How football can be a catalyst for the African professional talent pool

BY Fortress Ndebueze

This month, in a collaboration with the Federation of Ugandan Football Associations (FUFA), Tunga has trained 40 youth football coaches in Uganda. You might wonder why and how an IT staffing company ventures into football.

It is our mission to unleash African (tech) talent. And we believe that football can be a great vehicle for young Africans to learn important life skills. Most players will not become an African Messi or Ronaldo. But engaging in sports will teach them skills that are valuable to any local or international employer.

Training of Ugandan youth football coaches

“Playing is the language of children.” Those are the words of Stone Kyambadde, the chairman of the Ugandan Football Coaches Association. “Children don’t like to be in school, but while engaging in sports, they are very receptive to learning.”

This insight was the starting point of a collaboration between FUFA and Tunga. A football lover and youth coach, Tunga founder and CEO Ernesto Spruyt set out to design a training program for Ugandan youth coaches. The idea was to share best practices from the Netherlands, a country with a very advanced football youth development infrastructure and a reputation for grooming the best football talent. And additionally, to leverage Tunga’s experience in helping African talent to work successfully for international IT companies.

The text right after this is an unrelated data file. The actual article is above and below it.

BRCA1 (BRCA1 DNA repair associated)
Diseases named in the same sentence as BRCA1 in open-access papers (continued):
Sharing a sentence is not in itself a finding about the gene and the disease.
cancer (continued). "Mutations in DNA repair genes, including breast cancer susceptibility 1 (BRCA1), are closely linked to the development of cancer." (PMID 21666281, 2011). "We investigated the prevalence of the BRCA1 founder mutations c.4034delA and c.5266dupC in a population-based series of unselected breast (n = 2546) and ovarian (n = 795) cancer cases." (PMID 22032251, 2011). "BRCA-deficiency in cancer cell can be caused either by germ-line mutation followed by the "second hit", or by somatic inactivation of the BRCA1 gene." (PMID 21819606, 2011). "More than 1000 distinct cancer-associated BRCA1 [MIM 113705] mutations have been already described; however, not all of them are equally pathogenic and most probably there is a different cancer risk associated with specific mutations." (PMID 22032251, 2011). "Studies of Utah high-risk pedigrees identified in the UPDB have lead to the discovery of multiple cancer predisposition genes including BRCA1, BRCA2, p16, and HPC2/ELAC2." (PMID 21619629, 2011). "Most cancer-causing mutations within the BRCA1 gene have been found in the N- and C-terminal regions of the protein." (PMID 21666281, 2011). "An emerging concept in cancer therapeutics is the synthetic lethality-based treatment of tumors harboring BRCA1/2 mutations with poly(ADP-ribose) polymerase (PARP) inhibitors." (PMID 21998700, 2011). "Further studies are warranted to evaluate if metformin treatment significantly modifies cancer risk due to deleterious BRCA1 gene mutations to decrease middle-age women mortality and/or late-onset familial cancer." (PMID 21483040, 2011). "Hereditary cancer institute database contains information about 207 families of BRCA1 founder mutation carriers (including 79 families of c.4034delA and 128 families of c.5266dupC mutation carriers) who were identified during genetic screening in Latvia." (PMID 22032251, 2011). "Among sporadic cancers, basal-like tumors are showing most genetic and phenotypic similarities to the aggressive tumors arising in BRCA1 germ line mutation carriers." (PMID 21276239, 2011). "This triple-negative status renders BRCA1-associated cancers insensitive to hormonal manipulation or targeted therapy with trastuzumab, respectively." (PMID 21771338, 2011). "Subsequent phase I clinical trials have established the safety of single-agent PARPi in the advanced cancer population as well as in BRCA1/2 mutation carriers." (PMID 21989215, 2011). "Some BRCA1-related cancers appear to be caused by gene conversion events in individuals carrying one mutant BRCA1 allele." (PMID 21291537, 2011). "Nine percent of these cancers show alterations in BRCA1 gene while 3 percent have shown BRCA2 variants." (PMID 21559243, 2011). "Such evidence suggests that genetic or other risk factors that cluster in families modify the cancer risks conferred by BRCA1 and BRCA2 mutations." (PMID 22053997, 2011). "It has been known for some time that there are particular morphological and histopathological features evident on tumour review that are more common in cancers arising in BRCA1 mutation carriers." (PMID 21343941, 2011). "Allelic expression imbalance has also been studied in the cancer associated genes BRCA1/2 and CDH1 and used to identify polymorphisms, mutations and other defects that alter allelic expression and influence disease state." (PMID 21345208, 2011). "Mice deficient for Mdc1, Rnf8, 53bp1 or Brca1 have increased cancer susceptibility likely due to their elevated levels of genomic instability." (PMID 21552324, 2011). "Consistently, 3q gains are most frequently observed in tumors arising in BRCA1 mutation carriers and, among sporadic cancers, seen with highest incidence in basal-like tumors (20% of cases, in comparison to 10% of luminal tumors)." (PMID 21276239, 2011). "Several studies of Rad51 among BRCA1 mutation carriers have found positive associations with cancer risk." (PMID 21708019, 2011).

The result was a 5-day course at the beginning of October at the FUFA technical centre in Njeru, Uganda. FUFA had delegated 40 coaches from schools and football academies all over the country to participate. With theory sessions in the morning and field sessions in the afternoon, they followed an intensive program that gave many new insights into the technicalities of playing football and what it takes to educate youngsters.

“A child plays for the coach and his parents”

The program’s lead trainer was Kevin Kanu, a youth trainer at Sparta Rotterdam in the Netherlands. Kevin is a former youth player at Feyenoord, a UEFA-C certified youth coach at one of the most innovative youth academies in the Netherlands (in collaboration with Ajax) and holds a bachelor’s degree in pedagogy. Being brought up in the Netherlands by African parents, he almost seemed the perfect person to translate Dutch best practices in youth football development to an African context.

“A child up to eleven or twelve years old only plays for three people: the coach and the parents. So as a coach, you have an important influence on it,” Kevin said. He further highlights what is necessary to achieve this, “The key here is to create a positive and safe environment, in which the child can experience success.”

Although this may be clear to some, from experience, Kevin knows that this is not always so in African culture. Often the child is considered incapable of taking responsibility, and independence can easily be interpreted as disrespect.

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Kevin Kanu and youth academy players

Letting the coaches win

An interesting example of that took place on day three of the session. On a sunny afternoon, it was decided to play a match between the players and the coaches. After an intensive round of games, both teams in the finals played out a draw taking the game to penalties which the coaches won.

What was unique about this exercise was that Kevin noticed the players intentionally allowed their coaches to win the shootout out of respect. After much deliberation, the decision was to share feedback with the coaches in a session marshalled by Ernesto.

When asked why they didn’t allow the boys to win, the coaches responded in disbelief, “Why would we? We are competitive, and we want to teach the boys the importance of winning and being competitive.”

Then Ernesto countered: “If being competitive is so important, why did the players let YOU win?” At first, they insisted that this didn’t happen. Eventually, they admitted the reason behind the player’s decision was respect for the coaches.